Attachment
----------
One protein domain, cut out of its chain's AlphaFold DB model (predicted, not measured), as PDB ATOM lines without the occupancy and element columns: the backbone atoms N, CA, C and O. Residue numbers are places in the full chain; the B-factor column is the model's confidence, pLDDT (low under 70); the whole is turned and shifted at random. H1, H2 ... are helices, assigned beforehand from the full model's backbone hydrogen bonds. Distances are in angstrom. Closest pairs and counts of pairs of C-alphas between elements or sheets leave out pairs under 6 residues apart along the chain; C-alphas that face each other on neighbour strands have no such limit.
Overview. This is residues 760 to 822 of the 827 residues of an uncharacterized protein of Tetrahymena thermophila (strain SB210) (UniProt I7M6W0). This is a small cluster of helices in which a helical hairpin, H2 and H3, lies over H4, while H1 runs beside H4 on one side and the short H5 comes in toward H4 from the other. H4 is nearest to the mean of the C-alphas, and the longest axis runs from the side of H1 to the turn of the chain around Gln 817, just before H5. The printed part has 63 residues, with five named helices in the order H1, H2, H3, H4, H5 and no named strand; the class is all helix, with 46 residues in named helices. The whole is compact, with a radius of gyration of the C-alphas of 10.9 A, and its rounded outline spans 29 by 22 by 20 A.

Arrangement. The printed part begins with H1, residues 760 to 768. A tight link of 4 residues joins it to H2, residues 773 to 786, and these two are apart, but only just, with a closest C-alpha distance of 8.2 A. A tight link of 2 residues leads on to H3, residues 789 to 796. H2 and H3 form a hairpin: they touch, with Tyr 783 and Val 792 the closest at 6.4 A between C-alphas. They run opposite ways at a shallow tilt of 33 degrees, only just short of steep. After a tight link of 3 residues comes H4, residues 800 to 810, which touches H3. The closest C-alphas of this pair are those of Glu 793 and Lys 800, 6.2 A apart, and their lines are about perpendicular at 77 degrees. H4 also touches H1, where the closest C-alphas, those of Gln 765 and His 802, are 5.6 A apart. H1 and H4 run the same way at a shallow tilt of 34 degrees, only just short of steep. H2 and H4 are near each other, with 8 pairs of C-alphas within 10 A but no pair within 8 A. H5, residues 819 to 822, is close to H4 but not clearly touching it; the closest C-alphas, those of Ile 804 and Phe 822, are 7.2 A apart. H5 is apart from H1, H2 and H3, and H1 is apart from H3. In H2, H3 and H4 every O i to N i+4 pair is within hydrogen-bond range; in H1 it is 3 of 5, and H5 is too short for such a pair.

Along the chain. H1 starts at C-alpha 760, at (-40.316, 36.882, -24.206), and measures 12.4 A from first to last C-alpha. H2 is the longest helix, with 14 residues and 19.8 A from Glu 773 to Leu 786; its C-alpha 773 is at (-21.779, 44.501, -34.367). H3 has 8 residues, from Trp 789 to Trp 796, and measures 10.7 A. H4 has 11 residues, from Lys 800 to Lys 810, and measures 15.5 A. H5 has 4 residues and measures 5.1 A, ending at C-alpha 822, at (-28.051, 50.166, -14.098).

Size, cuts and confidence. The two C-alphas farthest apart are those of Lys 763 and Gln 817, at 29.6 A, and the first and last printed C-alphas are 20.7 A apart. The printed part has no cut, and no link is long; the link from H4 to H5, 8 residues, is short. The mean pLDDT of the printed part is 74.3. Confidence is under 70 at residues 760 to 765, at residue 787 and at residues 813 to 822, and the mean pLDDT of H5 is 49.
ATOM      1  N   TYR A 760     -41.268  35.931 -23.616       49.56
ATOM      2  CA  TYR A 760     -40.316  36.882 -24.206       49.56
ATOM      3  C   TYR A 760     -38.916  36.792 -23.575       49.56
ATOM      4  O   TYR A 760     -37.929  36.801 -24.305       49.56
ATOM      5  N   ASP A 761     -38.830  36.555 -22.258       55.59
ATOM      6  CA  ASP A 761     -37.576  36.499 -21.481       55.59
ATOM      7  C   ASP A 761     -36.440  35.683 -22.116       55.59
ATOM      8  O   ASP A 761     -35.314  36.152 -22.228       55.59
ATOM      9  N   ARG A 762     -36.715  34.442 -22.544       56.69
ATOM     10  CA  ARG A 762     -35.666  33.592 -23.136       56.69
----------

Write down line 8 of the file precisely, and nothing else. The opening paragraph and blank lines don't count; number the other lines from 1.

ATOM      4  O   TYR A 760     -37.929  36.801 -24.305       49.56